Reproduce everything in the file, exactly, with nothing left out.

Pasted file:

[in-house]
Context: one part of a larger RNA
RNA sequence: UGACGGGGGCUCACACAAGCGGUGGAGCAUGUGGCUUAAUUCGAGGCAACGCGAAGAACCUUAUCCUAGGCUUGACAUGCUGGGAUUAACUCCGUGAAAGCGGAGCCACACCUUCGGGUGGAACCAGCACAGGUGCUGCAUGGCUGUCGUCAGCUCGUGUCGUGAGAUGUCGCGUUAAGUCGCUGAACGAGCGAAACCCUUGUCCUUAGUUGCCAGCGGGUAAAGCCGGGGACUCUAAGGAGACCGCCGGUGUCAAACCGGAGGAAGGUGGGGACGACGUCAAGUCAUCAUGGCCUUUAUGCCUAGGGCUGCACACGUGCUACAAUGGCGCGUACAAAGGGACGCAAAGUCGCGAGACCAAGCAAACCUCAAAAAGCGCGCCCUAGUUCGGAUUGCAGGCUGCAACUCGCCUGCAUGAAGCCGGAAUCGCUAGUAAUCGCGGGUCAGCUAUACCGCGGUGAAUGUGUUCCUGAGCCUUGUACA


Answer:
[in-house]
Context: one part of a larger RNA
RNA sequence: UGACGGGGGCUCACACAAGCGGUGGAGCAUGUGGCUUAAUUCGAGGCAACGCGAAGAACCUUAUCCUAGGCUUGACAUGCUGGGAUUAACUCCGUGAAAGCGGAGCCACACCUUCGGGUGGAACCAGCACAGGUGCUGCAUGGCUGUCGUCAGCUCGUGUCGUGAGAUGUCGCGUUAAGUCGCUGAACGAGCGAAACCCUUGUCCUUAGUUGCCAGCGGGUAAAGCCGGGGACUCUAAGGAGACCGCCGGUGUCAAACCGGAGGAAGGUGGGGACGACGUCAAGUCAUCAUGGCCUUUAUGCCUAGGGCUGCACACGUGCUACAAUGGCGCGUACAAAGGGACGCAAAGUCGCGAGACCAAGCAAACCUCAAAAAGCGCGCCCUAGUUCGGAUUGCAGGCUGCAACUCGCCUGCAUGAAGCCGGAAUCGCUAGUAAUCGCGGGUCAGCUAUACCGCGGUGAAUGUGUUCCUGAGCCUUGUACA